The shortest journey home is always through the heart. For it is there that we store everything of real value in our lives. And it is there we go to feel whole again when time and tide have taken us far away from people we love, from the familiar sights, sounds and smells that were part of our growing up and from the living, breathing spirit of that place we call home.
Someone who knows that well is singer-songwriter Tara MacLean who spent a good portion of her life living across the country on Salt Spring Island but has since returned home, drawn by her deep love of this place and everything that makes it special to her.
One of those things that makes not just P.E.I. but indeed all of Atlantic Canada special to MacLean is this region’s rich musical tradition, a tradition personified by iconic East Coast artists like Hank Snow, Ron Hynes, Gene MacLellan, Gordie Sampson, Stompin’ Tom Connors and Rita MacNeil. Their music and MacLean’s deep connection to that music prompted her to begin writing Atlantic Blue while still living on the West Coast. She was homesick and this was one way for her to connect with her musical heritage. And connect she did.
For the past two years the show born of her desire to make that connection has drawn audiences to The Guild in Charlottetown. But this year MacLean took the bold step, some would say the obvious next step, of trying to take Atlantic Blue to the next level by moving to The Mack to become part of the Charlottetown Festival. That move has enabled her to grow the show in ways that were simply not possible before because the resources were not there.
With the support of festival artistic director Adam Brazier and the blessing of The Guild, MacLean has been able to pump up her front line by adding five of the strongest voices in the festival, Josée Boudreau, Alana Hibbert, Jacob MacInnis, Andrew McAllister and Brendan Wall. She’s also been able to draw from the festival orchestra, adding a four-piece string section to the tight four-piece band she already had.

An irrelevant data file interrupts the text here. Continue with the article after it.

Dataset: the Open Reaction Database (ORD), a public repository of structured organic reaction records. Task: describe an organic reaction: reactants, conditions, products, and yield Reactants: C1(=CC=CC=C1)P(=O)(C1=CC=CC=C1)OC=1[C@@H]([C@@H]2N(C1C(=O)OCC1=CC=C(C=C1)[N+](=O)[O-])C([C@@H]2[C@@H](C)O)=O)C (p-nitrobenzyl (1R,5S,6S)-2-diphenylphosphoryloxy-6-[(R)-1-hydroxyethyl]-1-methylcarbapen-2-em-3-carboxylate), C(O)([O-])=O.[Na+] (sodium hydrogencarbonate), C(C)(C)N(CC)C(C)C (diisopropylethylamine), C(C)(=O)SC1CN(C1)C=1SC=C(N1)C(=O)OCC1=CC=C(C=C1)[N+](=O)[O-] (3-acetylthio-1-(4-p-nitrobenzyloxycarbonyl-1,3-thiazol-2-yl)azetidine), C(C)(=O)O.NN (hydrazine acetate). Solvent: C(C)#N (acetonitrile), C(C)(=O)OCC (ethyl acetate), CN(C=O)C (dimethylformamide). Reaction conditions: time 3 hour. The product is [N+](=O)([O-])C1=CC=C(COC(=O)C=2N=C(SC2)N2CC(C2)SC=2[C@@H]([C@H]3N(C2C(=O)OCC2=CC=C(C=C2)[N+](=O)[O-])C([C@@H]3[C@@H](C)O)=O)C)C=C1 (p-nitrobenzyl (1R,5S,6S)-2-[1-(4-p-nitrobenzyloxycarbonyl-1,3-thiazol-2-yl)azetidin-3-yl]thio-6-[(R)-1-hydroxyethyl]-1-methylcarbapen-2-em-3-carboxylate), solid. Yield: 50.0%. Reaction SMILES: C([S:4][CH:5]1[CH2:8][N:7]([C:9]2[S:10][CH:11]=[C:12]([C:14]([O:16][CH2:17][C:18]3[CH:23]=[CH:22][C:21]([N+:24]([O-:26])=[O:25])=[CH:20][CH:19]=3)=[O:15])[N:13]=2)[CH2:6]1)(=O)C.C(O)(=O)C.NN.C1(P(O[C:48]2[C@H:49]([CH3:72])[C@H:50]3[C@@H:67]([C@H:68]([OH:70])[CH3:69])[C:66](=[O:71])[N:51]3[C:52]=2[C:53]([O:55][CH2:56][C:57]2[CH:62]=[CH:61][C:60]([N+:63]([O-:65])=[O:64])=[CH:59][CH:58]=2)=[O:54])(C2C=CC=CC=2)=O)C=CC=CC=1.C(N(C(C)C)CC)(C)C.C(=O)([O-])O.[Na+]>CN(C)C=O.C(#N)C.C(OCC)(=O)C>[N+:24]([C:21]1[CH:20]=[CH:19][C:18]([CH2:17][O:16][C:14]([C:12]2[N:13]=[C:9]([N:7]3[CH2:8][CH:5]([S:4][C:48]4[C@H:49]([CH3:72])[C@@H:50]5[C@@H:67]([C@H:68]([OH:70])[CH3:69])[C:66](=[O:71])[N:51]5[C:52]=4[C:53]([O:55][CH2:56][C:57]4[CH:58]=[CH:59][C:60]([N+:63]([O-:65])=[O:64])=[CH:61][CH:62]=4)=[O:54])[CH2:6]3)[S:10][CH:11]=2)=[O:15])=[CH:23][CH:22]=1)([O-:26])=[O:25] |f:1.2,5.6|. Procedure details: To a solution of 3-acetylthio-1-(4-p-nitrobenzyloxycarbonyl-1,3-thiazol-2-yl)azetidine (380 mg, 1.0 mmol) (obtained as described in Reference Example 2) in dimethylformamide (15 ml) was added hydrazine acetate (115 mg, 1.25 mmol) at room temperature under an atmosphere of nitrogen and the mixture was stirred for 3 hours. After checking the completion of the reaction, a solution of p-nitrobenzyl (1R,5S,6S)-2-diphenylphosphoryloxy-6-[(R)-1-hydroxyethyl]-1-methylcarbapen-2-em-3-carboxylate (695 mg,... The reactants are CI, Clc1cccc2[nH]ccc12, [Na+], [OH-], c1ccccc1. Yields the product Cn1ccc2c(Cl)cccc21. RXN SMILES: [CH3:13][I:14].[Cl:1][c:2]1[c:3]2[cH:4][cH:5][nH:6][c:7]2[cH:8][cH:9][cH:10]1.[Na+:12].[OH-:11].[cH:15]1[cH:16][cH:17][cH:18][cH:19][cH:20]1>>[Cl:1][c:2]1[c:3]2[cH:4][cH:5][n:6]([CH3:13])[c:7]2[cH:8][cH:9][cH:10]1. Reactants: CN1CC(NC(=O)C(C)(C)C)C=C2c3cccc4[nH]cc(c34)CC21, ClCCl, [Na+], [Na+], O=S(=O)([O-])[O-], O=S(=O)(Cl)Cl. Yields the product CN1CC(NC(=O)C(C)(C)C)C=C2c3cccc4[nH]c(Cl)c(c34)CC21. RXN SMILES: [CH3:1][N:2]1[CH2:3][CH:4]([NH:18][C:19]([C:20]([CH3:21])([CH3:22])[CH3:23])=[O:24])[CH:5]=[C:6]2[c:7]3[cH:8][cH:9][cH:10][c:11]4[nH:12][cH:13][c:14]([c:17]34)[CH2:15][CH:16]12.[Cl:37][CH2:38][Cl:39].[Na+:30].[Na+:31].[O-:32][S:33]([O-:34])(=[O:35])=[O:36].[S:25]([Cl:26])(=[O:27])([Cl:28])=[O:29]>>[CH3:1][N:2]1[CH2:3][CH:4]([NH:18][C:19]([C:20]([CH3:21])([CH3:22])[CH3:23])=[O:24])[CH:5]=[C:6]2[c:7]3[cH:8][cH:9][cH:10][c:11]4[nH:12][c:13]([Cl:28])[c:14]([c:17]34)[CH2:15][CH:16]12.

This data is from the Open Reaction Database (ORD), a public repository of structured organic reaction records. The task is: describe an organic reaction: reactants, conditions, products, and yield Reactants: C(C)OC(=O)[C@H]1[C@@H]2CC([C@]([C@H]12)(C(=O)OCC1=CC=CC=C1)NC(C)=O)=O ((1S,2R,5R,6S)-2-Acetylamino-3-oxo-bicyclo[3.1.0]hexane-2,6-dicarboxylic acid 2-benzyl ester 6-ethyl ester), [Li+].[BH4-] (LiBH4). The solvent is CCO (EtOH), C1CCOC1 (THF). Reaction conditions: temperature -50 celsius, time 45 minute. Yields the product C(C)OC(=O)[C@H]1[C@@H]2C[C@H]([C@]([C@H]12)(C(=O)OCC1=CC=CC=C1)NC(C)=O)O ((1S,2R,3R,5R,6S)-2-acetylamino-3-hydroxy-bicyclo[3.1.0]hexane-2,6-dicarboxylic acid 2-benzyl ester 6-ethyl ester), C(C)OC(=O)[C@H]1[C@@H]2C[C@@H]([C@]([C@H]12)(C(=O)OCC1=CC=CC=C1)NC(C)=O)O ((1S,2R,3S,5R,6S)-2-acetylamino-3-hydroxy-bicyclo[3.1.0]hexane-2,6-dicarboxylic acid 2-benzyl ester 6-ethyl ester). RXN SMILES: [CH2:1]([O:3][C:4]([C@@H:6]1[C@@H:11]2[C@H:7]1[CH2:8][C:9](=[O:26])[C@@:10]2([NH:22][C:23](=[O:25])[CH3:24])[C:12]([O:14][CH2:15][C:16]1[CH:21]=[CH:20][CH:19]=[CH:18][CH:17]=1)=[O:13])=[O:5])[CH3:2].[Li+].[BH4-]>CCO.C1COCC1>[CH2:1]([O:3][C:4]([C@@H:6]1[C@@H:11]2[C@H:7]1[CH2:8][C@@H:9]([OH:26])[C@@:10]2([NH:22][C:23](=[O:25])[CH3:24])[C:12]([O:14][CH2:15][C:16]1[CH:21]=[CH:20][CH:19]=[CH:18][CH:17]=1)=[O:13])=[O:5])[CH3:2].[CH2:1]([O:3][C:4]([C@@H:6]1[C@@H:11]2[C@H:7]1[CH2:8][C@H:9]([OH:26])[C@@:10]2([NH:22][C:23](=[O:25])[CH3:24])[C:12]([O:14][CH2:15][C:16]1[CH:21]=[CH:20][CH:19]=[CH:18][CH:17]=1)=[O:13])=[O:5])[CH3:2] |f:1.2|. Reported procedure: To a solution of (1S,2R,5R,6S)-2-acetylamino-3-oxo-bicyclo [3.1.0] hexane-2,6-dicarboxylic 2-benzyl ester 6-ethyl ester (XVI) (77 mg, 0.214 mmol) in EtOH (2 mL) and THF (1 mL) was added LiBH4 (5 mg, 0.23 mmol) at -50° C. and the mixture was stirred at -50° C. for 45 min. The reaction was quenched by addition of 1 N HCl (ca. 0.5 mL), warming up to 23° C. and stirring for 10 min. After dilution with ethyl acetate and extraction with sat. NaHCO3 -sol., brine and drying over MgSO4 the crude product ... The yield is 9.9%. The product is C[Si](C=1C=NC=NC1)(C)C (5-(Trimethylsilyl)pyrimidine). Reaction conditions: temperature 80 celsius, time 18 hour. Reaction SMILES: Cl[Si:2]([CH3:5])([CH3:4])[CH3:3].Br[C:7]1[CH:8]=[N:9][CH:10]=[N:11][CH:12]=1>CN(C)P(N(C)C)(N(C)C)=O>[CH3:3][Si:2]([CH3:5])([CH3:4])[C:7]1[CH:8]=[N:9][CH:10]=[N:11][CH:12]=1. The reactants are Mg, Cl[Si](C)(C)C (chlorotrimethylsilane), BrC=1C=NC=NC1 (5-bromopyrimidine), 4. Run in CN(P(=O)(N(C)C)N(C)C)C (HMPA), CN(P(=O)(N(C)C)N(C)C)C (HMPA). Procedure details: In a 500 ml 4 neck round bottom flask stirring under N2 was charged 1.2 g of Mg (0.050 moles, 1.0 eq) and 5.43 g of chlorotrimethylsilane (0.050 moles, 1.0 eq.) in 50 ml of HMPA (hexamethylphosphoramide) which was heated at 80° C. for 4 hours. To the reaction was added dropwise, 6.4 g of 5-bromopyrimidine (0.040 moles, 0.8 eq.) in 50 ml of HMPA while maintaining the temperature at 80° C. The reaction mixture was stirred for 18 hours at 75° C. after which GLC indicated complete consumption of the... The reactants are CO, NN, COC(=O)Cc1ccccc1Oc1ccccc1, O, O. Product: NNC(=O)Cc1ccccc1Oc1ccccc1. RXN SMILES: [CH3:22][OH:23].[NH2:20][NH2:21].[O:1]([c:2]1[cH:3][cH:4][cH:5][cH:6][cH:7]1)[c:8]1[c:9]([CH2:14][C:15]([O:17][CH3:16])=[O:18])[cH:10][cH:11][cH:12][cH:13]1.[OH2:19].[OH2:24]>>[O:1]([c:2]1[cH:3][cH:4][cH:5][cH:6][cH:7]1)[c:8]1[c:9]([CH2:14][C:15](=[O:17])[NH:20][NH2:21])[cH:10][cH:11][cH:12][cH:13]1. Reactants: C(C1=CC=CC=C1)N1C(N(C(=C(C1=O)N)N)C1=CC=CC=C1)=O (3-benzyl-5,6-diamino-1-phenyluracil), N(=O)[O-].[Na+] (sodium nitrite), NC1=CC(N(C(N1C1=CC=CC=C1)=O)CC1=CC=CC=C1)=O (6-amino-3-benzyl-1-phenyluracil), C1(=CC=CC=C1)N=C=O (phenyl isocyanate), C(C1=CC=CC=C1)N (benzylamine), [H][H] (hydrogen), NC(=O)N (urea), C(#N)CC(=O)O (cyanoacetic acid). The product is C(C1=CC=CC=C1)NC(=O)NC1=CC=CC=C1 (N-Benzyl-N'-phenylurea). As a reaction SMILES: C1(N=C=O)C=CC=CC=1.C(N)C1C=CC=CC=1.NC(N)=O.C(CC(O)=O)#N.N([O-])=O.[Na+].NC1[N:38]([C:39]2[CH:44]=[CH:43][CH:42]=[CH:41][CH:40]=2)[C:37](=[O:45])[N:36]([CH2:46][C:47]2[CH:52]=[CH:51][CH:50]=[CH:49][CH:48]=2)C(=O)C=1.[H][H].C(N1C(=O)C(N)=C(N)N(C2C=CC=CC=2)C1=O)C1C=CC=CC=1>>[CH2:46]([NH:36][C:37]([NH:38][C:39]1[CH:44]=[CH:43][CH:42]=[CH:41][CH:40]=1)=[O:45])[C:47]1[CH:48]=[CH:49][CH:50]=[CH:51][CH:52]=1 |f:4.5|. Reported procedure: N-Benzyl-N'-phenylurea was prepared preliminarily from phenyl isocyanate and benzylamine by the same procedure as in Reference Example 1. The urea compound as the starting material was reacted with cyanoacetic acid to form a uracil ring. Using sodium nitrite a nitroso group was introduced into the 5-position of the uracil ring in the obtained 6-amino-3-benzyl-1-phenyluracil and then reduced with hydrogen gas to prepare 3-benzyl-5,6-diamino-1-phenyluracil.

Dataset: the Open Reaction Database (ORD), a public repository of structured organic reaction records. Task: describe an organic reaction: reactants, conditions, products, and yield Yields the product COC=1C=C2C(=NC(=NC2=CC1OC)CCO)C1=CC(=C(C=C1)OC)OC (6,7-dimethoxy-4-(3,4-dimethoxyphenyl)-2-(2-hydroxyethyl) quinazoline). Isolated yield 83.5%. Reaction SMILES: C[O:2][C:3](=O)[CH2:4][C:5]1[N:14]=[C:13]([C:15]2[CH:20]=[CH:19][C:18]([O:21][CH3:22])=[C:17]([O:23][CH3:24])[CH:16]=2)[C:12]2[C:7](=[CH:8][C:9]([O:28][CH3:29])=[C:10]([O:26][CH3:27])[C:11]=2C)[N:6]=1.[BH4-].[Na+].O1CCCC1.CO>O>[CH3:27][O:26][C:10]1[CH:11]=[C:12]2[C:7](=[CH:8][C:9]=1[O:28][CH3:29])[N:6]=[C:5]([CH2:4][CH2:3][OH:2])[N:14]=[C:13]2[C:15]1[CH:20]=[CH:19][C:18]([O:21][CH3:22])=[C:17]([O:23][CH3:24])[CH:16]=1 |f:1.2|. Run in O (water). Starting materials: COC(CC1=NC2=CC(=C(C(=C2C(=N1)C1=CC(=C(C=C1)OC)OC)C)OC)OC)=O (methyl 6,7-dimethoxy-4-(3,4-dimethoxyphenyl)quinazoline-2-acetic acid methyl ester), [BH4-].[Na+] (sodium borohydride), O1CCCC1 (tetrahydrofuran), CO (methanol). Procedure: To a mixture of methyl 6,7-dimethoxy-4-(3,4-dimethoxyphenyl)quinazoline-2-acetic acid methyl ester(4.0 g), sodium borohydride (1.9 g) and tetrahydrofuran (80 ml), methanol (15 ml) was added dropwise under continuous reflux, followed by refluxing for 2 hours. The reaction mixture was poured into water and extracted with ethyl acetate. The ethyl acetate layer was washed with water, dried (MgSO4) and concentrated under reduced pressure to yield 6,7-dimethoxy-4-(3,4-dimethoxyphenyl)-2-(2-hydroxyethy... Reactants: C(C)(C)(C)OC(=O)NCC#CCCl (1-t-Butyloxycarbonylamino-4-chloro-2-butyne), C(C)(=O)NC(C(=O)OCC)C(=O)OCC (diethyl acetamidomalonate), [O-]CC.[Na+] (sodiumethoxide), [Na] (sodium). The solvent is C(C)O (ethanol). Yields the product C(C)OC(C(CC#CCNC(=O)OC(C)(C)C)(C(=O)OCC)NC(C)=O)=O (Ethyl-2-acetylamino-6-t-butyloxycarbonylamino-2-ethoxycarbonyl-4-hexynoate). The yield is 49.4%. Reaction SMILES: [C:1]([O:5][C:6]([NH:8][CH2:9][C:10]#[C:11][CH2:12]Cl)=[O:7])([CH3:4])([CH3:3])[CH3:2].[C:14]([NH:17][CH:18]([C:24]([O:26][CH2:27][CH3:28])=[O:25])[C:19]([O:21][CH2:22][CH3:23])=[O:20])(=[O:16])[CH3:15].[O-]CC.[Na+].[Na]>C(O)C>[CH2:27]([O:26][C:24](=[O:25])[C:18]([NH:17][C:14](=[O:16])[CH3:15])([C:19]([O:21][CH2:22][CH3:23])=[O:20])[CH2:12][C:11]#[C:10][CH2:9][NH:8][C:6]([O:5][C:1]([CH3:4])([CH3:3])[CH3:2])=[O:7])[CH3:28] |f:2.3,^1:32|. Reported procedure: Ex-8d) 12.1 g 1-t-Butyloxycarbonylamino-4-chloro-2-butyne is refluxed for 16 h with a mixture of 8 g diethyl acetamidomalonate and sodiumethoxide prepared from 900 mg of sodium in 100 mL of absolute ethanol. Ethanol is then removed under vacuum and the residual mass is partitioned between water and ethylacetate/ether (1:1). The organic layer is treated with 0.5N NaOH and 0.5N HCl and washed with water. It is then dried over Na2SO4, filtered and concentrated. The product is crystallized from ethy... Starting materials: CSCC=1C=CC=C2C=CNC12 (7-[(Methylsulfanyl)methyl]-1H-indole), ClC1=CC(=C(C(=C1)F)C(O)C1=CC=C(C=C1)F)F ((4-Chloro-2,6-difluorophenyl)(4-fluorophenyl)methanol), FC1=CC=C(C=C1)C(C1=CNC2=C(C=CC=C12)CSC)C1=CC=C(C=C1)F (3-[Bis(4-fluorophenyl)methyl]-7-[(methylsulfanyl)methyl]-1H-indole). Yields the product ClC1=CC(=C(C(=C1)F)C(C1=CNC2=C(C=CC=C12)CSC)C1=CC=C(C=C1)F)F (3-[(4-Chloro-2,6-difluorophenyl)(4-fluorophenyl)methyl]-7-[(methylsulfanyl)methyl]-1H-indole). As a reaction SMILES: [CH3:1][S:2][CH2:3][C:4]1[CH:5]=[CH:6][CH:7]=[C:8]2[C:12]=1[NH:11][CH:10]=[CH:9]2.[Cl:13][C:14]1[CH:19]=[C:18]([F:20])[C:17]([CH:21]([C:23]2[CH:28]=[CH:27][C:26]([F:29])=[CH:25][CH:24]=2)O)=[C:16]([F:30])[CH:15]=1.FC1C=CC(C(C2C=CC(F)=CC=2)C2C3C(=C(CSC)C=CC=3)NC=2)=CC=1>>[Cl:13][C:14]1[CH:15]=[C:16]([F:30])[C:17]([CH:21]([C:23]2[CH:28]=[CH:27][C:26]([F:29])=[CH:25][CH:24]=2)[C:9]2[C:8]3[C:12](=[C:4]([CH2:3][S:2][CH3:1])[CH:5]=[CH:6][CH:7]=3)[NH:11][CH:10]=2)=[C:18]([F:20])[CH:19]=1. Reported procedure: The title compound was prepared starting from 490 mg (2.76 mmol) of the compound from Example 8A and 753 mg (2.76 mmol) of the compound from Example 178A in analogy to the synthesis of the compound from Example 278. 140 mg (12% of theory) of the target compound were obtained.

Together they continue the journey MacLean began when she first set pen to paper, helping her explore the deep roots of Atlantic Canadian music and celebrate the artistry of the people who made that music. And it is a beautiful journey.
That journey is populated with music that has been part of our lives for what seems like forever, from Gene MacLellan’s “Snowbird” and Rita MacNeil’s “Working Man” to The Rankin’s “Fare Thee Well Love” and Stompin’ Tom Connors’ “Bud The Spud.” From Lennie Gallant’s “Peter’s Dream” and Hank Snow’s “A Fool Such As I” to Sarah McLachlan’s “Hold On.”
MacLean’s own choice material, from Shaye-era “Happy Baby” to one of her newest songs, “Love Never Dies,” also vie for attention with gems like Stan Rogers’ “The Mary Ellen Carter” and Lennie Gallant’s “La Tempete.”
While MacLean is front and centre for much of the show every member of the cast shares the spotlight with her. Everybody has that one number or numbers that they put their own stamp on, like Alana Hibbert’s take on “Put Your Hand In The Hand” or Andrew McAllister’s version of “Peter’s Dream” or Brendan Wall’s big as life run at “Bud The Spud.”
There’s so much happening here musically and it’s pretty much all good, like the pairing of MacLean and Wall for a duet on Gene MacLellan’s “The Call” or the triple threat of MacLean, Boudreau and Hibbert on a unique arrangement of Hank Snow’s “I’m Movin’ On.” Big voices like these can sell a song in a heartbeat and the harmonies they create here are gorgeous.
But it’s not just the songs that sell Atlantic Blue, it’s the stories behind the songs and the insights MacLean and company provide into the lives of these songwriters. It would be difficult to watch Atlantic Blue and not come away with a greater appreciation of the rich musical tradition of this region. It is not difficult to understand why this music means as much as it does to MacLean and why it called her home.
Kudos to director Mary Francis Moore, musical director Craig Fair and the show’s design team for helping Atlantic Blue reach that next level.